News Article | 4/1/2009

Q-Edge Targets Former Nokia Facility

FORT WORTH, TX-A 423,992-square-foot vacant plant that once housed Nokia manufacturing operations could be the future home of electronics manufacturer Q-Edge, provided the Fort Worth City Council passes an incentive package for the electronics manufacturer to set up shop here. The council learned about the proposed incentive package during its weekly meeting on March 31, and will vote on the package in two weeks.

But David Berzina, executive vice president, economic development with the Fort Worth Chamber of Commerce tells he doesn’t anticipate a problem with council support. “Every councilperson spoke, including the mayor, and they said there was no reason not to support this,” Berzina says. “I don’t see any reason why this won’t pass.”

Berzina says he and the chamber are already working with Workforce Solutions and the local labor department to organize job fairs and other events to attract potential employees. He says the goal is to hit the ground running as soon as the deal is set and the lease is signed.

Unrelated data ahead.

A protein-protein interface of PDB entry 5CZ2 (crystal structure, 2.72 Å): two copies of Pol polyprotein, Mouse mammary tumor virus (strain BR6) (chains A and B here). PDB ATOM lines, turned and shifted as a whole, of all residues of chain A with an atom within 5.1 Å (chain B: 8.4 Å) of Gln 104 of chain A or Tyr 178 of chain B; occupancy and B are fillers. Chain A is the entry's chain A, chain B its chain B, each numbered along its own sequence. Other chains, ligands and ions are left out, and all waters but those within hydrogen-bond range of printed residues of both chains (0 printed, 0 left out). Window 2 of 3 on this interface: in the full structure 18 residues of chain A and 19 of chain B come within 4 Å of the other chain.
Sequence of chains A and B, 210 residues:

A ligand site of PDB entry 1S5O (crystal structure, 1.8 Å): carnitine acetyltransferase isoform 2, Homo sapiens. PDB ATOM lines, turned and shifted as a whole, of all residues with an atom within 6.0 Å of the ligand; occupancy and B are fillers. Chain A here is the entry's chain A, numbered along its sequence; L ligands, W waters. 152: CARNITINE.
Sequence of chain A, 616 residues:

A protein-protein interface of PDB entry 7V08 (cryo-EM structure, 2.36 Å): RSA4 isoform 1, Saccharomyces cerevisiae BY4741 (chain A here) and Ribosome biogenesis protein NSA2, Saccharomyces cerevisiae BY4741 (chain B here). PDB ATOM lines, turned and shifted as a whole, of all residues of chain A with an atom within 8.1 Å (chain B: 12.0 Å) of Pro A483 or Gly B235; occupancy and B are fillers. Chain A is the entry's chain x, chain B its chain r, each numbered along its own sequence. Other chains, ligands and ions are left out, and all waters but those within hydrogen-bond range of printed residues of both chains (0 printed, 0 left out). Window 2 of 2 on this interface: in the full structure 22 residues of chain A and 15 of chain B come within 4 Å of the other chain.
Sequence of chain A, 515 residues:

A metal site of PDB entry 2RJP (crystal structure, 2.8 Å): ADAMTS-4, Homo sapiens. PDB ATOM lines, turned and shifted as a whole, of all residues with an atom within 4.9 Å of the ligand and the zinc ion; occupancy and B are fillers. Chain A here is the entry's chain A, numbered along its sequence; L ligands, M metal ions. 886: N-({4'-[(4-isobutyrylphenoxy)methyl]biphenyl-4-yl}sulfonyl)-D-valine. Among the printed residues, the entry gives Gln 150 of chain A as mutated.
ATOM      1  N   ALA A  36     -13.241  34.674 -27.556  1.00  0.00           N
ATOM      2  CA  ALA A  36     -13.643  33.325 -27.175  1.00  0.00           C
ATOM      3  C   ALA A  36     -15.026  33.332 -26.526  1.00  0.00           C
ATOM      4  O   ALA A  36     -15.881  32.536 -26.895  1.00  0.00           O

Hillwood Properties vice president Tony Crème says a formal lease and move-in date with the Taiwanese manufacturer has yet to be completed, but will be, pending council passage. Q-Edge liked Alliance Gateway 2, which is part of Hillwood’s massive AllianceTexas development, because infrastructure is already set up because of former owner Nokia.

“We developed this as a two-phased build-to-suite for Nokia, and it was their cell-phone manufacturing facility,” Crème tells “They had upwards of 5,000 employees working there at the peak and were manufacturing around three million phones a month.”

Nokia shut down the plant in late 2006 to consolidate operations and Hillwood bought the facility during Q3 2007. The flex building has been vacant since that time.

“We’ve had some interest in this building, but it’s very specialized,” Crème explains. “There is a very narrow market of users out there for this type of building. But the flip side is there is a limited number of buildings that work for that type of user.” With this deal, Q-Edge will take 365,440 square feet, and has the right of first refusal on the remaining space, Crème says.